We’ve likely said “no” to something before even giving it a fair shot to win us over. I’ve been saying “no” to sushi for the longest time because I’m not a fan of seafood. However, last year I finally tried it and loved it. This also extends to my next point: dating. Unless you’re clearly not feeling it, don’t say “no” to someone until you give them a chance. Point is: try everything once, or almost everything, because you might actually like it.
- Dating is not always fun.
As a whole, dating can be enjoyable and refreshing as you get to meet and interact with different types of people. Being single and being able to date around is great, but that can only go on for so long. At some point in the dating process, the fun goes away. Specifically, when the person you are on a date with is not someone you wish to pursue further and you need to let them know. Point is: it is never fun to turn someone down or to get turned down, but it has to happen.
- “Let’s just be friends” is not as easy as I thought.
Before this past year I thought you could date someone and be able to remain friends if things didn’t work out romantically. After this past year, I’ve come to realize that you can’t force a friendship that wasn’t there in the first place. Sometimes people are too hurt, too full of pride, or too emotionally invested to keep in touch and be able to offer a no strings attached friendship. Point is: it is not necessary to remain friends with everyone you date.
- Ask no more than twice and move on.
A no, is a no, is a no, is a no. How many times do you need to hear “no” before you finally accept it? Hopefully, it is no more than twice. My rule is to ask two times just to make sure, but after that the answer is very unlikely to get any better. Sometimes you might bug someone enough where they finally give in, but it’s probably just to shut you up. Point is: don’t waste time asking for something that is not going to happen from a genuine place.
- If you don’t speak up for yourself, no one will.
Something happened last year that made me speak up a lot more, and I’m not sure what, or why. Suddenly, I’m less likely to keep quiet about something I have in mind. Whether that something is good or not, people need to know where you stand. Point is: make your feelings, opinions, and thoughts be known.
- Not everything inside of you has to come out.
This one is an extension of speaking up. While you can’t control what you think or feel, you can control what you say or do. You need to know when and where you can react, and in some instances it’s simply better not to react. And even if probed, you need to find a good approach when you’re answering. Point is: figure out when you should and shouldn’t hold things back.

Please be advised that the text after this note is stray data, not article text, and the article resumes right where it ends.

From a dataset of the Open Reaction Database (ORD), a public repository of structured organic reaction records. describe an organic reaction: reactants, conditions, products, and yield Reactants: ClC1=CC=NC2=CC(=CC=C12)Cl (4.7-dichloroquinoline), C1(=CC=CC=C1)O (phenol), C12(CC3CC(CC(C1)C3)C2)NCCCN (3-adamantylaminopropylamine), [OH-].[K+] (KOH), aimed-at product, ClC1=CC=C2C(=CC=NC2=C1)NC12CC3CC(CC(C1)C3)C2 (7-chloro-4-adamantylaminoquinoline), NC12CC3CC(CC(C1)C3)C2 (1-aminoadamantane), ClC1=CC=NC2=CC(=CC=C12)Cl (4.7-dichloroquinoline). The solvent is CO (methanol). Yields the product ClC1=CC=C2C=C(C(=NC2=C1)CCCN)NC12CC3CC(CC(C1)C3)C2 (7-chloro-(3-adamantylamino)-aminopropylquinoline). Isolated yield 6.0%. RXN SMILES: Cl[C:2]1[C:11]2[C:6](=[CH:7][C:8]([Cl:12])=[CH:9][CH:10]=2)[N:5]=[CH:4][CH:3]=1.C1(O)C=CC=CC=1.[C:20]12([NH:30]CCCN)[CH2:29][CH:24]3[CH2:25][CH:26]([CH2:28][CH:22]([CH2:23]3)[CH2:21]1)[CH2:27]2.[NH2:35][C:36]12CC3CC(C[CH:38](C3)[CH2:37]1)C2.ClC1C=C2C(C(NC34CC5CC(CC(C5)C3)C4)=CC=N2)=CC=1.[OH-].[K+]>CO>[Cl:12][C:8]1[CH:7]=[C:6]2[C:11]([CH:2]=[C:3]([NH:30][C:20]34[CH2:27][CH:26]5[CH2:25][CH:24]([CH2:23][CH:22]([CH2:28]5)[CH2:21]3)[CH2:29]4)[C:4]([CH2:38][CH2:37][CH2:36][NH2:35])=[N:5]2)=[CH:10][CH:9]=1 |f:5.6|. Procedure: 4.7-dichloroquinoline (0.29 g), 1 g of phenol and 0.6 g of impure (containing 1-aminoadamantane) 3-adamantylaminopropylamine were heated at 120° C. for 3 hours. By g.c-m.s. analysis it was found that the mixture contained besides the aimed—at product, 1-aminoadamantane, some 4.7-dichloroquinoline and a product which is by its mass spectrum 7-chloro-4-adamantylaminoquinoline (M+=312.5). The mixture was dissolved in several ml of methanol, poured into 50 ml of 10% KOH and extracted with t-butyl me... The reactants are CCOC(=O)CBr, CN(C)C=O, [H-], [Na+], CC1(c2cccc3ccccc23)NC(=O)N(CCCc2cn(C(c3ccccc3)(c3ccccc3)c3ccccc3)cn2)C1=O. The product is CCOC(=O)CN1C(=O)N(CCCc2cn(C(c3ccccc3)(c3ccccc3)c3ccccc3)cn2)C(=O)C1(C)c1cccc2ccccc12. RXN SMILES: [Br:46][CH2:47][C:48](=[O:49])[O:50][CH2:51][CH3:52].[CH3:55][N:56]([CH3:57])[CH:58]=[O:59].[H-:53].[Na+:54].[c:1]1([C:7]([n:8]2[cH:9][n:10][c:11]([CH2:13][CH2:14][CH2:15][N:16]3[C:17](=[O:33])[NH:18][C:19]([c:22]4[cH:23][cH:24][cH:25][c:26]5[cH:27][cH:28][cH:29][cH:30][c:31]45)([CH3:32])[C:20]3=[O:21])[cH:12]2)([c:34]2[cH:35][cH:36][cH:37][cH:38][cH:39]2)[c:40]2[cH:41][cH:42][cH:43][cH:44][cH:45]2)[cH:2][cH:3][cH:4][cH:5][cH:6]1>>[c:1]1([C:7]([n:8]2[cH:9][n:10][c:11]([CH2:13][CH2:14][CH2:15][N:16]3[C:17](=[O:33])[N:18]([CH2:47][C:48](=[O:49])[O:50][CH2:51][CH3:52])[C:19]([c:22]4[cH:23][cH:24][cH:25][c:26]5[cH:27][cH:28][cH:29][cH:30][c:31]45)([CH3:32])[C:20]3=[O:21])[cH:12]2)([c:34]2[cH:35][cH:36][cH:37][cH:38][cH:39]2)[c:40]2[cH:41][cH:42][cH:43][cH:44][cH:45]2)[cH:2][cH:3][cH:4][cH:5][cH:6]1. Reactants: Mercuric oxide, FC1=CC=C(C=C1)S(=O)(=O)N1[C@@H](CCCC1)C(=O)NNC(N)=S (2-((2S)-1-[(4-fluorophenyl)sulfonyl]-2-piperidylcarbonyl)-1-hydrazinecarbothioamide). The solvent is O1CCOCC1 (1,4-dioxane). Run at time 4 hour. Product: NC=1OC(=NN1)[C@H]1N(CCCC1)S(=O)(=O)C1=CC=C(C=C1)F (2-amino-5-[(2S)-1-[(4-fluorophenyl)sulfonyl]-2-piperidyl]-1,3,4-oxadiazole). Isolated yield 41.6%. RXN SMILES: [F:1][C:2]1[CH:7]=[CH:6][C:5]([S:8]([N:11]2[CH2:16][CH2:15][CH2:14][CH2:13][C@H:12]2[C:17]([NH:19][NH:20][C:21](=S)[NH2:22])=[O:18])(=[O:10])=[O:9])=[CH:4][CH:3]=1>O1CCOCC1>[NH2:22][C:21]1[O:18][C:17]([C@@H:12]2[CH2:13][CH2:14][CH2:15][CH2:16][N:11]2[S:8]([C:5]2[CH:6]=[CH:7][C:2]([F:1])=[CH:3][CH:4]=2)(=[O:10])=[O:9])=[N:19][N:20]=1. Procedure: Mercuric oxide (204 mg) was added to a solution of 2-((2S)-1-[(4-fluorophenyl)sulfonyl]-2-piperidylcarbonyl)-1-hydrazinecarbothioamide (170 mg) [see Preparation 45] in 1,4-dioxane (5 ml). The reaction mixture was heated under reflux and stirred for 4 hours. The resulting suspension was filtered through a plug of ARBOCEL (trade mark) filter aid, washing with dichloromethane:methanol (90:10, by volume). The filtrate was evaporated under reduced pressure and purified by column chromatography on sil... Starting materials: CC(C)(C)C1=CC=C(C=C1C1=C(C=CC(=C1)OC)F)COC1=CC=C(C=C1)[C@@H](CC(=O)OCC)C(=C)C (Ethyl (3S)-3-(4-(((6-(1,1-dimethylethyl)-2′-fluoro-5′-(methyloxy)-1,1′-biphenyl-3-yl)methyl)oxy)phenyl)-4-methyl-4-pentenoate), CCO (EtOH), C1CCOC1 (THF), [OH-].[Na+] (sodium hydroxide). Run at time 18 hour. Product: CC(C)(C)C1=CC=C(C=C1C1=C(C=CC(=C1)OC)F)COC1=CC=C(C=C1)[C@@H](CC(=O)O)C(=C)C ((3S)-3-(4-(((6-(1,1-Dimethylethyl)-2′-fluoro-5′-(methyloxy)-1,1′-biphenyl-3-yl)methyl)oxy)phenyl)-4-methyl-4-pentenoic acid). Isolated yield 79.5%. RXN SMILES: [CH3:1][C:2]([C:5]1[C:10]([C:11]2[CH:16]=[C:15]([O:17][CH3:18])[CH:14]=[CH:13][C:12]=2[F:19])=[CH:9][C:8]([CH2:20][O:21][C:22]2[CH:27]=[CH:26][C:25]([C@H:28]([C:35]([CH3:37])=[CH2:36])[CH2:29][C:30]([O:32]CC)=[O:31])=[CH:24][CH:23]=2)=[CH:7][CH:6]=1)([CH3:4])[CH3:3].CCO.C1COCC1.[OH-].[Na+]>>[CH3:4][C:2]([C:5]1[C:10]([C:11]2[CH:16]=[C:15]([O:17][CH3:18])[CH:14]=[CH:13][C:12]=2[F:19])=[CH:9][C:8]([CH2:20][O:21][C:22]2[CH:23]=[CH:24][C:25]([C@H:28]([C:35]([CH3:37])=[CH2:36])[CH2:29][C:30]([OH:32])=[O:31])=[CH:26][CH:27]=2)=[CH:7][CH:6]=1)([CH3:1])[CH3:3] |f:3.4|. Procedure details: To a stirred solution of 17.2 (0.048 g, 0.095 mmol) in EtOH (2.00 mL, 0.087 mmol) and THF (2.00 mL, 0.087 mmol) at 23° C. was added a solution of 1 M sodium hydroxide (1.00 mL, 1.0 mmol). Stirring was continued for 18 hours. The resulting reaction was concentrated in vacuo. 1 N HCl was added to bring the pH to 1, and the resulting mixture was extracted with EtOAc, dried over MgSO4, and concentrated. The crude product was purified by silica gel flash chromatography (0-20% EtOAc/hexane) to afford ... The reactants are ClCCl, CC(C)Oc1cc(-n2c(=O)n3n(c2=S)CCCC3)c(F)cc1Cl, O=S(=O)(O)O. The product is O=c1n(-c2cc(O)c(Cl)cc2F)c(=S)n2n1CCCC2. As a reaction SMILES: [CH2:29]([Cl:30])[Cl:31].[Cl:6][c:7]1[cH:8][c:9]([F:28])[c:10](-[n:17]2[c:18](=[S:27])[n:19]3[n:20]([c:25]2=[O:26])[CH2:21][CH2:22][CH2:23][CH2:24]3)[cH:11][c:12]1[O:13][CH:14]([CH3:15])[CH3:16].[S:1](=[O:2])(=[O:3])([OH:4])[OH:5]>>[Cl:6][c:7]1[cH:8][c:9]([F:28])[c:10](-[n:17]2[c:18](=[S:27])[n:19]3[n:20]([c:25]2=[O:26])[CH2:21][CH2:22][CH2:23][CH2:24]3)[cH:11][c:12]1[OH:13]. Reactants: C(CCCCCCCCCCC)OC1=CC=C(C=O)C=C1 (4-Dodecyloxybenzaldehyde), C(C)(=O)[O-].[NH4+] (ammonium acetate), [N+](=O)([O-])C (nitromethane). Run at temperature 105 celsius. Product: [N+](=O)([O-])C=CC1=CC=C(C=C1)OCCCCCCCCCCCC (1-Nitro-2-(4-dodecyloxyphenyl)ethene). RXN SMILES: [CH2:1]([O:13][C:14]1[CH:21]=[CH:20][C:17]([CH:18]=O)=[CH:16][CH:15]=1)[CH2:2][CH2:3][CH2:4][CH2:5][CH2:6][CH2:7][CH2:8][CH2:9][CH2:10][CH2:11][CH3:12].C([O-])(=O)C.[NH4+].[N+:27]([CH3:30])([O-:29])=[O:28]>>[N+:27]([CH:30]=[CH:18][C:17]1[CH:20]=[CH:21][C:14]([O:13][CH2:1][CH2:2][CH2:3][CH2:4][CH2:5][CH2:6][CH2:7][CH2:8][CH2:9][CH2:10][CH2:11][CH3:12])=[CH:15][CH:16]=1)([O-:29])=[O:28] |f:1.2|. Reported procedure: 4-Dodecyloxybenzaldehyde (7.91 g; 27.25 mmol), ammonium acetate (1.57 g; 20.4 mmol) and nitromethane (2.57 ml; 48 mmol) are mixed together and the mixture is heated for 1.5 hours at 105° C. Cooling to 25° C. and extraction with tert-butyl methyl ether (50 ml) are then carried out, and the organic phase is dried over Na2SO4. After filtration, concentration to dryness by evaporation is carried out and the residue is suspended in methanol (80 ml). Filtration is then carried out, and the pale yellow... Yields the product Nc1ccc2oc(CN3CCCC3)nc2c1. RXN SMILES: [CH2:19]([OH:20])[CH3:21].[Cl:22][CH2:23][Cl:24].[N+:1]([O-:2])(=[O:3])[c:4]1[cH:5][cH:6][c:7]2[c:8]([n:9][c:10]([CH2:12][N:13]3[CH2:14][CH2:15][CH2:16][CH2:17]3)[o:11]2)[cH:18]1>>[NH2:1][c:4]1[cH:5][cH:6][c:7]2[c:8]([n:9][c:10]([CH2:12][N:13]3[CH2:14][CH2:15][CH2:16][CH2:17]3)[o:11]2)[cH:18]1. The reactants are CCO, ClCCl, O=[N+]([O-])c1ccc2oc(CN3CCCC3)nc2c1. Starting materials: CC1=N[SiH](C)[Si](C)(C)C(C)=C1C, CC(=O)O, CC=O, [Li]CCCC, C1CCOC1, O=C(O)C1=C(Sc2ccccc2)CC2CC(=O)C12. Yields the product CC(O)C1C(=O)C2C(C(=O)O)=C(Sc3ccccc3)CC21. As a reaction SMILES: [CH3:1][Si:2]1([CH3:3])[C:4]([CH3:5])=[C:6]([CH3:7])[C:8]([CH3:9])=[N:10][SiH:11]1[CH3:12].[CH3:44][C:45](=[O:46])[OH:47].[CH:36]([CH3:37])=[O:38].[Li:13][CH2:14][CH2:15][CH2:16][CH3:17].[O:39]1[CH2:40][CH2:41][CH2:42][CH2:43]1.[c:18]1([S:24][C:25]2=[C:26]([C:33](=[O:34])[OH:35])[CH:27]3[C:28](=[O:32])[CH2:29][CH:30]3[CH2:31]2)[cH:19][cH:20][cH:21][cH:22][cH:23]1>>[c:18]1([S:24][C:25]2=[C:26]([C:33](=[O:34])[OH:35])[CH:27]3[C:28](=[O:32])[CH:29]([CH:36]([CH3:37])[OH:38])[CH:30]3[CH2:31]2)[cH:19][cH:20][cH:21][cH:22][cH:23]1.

- It’s impossible to have control over everything.
This one is a tough one for me. Point is: you can’t have a say in everything, so let it go.
- Just because you don’t have it all, doesn’t mean you don’t have something.
Very few of us have it all. Most of us still have a long wish list in life. And while being ambitious and hopeful for the future is important, it’s just as important to be thankful for what we have in the present. For every wish you make for something you don’t have, you should take a moment to reflect on something you already do have. Point is: it’s likely you have something that others wish they had.
- High expectations lead to high disappointments.
It’s important to make high expectations, but even more important to know your height restrictions. Being realistic does not equate to being pessimistic. Nothing comes to mind more than the never-was-iPhone 5, aka iPhone 4S. Consumers made an opulent mental image of what they expected to see in the new phone. When they didn’t get that, they were highly frustrated and disappointed; that was their own fault. Point is: make realistic expectations.
- The future does not always rely on the past.
This one is a tricky one. While I believe that it’s necessary to consider things that have occurred in the past to better navigate through the future, it’s not always necessary. Sometimes we get too stuck in the past, that it can hurt what we think is possible for the future. We need to learn from experiences but at the end of the day the circumstances are never exactly the same in two separate situations. Point is: go with the flow and tackle things as they come to you.
- People are not getting any younger.
I know, this is an obvious one. But it stems from reflecting on my own family members. My parents are not as young and healthy as I remember them growing up and my brother is no longer the baby/toddler I can just pick up and carry. My problem is I tend to make a static image of people in my life from years before. But reality is, people grow old(er) and change, so the image you have of them has to constantly change as well. Point is: take time to re-figure the people in your life.
Bonus for 2012:
Speed bumps are meant to slow you down, not stop you.
Even if you don’t know where you’re going, as long as you keep moving you will eventually get somewhere. Point is: don’t pull over because your lane is going slow, simply keep going.